Video Series on Data Protection Appliances – Part 1, Backup Appliances

Data_Protection_AppliancesIn March 2015, ESG published its research report on the Shift toward Data Protection Appliances. In ESG’s taxonomy, there are four types of DPAs in market today.

For the next four Fridays, I’ll be releasing videos (about 4 minutes long each), detailing why each type of DPA is interesting, current and anticipated usage trends, etc. Why Fridays? Because Fridays deserve something easy, and DPAs offer all kinds of easy.

  • Backup Appliances make acquisition and deployment easy.
  • Deduplication Appliances make reducing backup/archive storage costs easy.
  • Cloud Gateway Appliances make adding cloud to your DP strategy easy.
  • Failover or BC/DR Appliances make resuming server functionality easy.

Here is part 1, looking closer at turnkey solutions, which many folks refer to as Purpose-built Backup Appliances (PBBAs):

Thanks for watching – and tune in next week for part 2 on Deduplication Storage Appliances.

Video Transcript

Hi, I'm Jason Buffington. I'm the Senior Analyst at ESG covering data protection. We recently published a research report on the shift toward data protection appliances. As a reminder, data protection appliances, or DPAs, are more than just purpose-built backup appliances, PPBAs as some folks are used to calling them. In fact, PBBAs are just one of at least four DPA categories in use today, with the other categories being dedupe storage targets, cloud-gateways that are used for data protection, and BC/DR failover solutions. So, I recorded this series of videos to talk about each of the DPA types and what I found interesting in the research findings.

For this research, ESG defines a backup appliance as including both the backup software and storage capacity within the appliance for a turnkey solution. Backup appliances may or may not have dedupe disk, may or may not have cloud connectivity or some other distinguishing feature, but the key to the category is that the backup engine and some amount of storage is within the consolidated device. According to the research, 64% of organizations use backup appliances today with another 16% planning on using them and another 13% that are interested in them. That leaves only 8% of organizations that either don't want PBBAs or don't know. That also puts backup appliances as the predominant DPA type in market today, but even that isn't the whole story.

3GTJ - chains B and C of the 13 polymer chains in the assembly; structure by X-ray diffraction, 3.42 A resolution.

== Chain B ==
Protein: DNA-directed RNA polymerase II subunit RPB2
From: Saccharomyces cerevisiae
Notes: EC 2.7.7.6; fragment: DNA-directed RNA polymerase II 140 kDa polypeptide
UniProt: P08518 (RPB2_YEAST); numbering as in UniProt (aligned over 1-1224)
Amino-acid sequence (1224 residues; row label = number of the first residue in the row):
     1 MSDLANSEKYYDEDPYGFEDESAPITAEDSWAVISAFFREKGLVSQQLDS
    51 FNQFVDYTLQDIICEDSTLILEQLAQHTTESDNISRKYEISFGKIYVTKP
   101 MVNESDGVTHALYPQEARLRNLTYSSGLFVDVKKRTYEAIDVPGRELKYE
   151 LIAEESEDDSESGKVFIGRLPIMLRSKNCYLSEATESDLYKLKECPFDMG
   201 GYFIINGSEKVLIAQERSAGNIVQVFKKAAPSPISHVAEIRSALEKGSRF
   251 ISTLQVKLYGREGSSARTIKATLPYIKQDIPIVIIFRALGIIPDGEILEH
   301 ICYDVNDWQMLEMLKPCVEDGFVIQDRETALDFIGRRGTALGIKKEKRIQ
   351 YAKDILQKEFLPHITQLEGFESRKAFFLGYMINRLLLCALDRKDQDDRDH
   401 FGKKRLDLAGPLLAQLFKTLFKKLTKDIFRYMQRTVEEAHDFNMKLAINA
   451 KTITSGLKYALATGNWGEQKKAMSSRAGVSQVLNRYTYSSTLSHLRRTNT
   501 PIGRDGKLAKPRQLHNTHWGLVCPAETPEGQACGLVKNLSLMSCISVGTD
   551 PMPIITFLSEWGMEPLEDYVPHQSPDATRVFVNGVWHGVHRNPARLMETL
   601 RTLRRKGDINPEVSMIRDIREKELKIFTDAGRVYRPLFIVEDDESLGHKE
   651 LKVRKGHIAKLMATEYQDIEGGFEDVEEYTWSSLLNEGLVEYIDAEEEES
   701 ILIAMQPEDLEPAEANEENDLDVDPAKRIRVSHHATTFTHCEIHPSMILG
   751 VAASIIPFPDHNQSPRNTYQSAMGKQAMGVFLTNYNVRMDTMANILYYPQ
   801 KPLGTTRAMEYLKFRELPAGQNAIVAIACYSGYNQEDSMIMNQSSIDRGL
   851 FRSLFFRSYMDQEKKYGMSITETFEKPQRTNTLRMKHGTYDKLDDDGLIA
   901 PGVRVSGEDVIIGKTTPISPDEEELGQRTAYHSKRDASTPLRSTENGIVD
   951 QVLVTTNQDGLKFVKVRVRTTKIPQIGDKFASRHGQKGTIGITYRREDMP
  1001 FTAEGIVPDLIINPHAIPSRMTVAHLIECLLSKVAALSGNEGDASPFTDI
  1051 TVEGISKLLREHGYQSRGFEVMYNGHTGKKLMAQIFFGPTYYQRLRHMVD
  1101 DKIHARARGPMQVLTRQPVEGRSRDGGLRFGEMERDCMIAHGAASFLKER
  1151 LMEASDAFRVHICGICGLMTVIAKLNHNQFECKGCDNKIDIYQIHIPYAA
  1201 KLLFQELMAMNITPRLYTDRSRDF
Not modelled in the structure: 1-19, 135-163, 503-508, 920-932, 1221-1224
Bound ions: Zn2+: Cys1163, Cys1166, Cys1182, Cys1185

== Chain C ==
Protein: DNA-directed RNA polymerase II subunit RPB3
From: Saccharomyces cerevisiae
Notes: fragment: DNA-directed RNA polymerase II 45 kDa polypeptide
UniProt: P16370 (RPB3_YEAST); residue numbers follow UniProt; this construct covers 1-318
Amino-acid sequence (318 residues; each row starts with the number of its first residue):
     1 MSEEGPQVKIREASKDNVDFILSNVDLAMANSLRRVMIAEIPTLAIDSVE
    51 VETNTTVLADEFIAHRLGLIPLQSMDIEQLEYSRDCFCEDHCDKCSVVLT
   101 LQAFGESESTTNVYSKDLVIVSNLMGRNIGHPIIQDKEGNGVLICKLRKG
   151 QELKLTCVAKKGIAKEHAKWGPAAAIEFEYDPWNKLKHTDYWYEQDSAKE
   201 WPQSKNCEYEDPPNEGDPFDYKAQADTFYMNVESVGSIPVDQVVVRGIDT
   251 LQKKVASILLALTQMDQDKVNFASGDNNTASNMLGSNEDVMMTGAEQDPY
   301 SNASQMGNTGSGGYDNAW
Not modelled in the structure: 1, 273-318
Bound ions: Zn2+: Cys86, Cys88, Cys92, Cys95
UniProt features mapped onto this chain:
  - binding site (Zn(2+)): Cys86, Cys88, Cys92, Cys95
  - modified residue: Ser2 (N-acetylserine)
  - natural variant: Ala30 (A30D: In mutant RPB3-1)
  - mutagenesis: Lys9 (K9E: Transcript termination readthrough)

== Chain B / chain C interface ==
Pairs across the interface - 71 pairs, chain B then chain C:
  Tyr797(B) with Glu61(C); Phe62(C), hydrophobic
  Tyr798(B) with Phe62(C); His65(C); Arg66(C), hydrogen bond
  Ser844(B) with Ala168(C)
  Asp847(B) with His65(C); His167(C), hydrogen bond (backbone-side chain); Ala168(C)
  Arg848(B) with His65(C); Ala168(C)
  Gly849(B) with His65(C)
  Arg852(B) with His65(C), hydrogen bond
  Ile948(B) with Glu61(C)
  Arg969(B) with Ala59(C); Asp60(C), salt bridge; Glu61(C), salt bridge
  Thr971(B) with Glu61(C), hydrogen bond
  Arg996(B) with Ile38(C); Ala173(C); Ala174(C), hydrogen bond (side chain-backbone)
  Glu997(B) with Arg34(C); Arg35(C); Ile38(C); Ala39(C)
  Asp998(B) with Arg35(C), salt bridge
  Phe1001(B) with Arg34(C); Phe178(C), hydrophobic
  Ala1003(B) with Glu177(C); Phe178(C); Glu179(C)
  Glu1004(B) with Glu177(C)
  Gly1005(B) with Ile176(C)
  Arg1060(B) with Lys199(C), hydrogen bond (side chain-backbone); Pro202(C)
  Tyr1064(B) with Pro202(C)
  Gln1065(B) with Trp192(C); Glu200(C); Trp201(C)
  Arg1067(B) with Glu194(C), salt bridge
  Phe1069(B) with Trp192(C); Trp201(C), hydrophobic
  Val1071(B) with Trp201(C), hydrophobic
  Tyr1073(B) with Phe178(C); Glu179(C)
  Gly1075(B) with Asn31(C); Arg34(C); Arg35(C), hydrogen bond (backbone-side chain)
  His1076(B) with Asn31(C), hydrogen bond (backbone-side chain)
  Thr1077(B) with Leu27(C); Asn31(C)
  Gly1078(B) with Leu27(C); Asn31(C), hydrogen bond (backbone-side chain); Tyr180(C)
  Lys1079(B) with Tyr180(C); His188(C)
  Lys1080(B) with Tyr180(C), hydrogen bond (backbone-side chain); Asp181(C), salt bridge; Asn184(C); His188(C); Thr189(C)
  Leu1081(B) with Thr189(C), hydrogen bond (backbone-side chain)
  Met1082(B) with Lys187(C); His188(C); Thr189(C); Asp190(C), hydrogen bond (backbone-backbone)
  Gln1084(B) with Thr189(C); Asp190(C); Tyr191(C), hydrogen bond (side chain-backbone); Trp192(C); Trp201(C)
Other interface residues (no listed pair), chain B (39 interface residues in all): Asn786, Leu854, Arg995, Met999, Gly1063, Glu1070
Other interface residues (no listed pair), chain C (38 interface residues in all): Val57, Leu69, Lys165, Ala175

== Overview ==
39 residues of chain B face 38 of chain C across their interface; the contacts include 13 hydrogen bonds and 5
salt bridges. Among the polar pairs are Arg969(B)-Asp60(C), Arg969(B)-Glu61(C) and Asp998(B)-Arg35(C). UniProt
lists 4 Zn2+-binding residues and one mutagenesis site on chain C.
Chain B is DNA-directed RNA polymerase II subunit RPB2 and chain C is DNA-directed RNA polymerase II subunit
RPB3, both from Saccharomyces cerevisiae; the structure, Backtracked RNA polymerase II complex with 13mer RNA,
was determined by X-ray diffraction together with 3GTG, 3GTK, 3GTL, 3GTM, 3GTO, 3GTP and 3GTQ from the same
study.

To understand how pervasive backup appliances are, we asked those folks who are using backup appliances today as to their usage, specifically about the percentage of their backup jobs, the actual data protection work being done. What percentage of those backup jobs are being performed by backup appliances versus self-built backup servers today and how do they expect that to change over the next two years? Today, 53% of backup jobs are being performed by backup appliances. That's over half, but usage is expected to rise to 67% within the next two years. Once an IT organization starts using backup appliances, they like them and will continue using them whenever possible. That last nugget actually comes from several interviews that I ran last year where I discovered that for most folks, once they start deploying those backup appliances, those devices have the bigger processors, the faster storage, the latest version of whatever backup engine they prefer, so they just keep adding more.

In fact, there seem to be only two reasons why those folks stop using an appliance after they start. One, the backup software engine stops being adequate, so it doesn't protect this workload, doesn't offer that recovery feature, whatever. And that makes sense because if the backup engine isn't doing the job, putting it in an appliance won't make it much better. Or reason number two, the backup appliance maxes out its disk space and can't be expanded at which point the IT guy begrudgingly goes back to deploying their own backup server and using deduplicated storage appliances instead. In other words, as long as the backup vendor continues to innovate to ensure the engine's relevance and deliver appliances that have room to grow as their customers grow, folks are going to keep discovering and loving backup appliances. But if those vendors don't keep innovating or ensuring expansion, they are likely to see their market share erode as the other DPA categories continue gaining steam. And I'll cover each of those DPAs in this video series as well. So stay tuned for more ESG coverage on data protection appliances and thanks for watching.

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Topics: Data Protection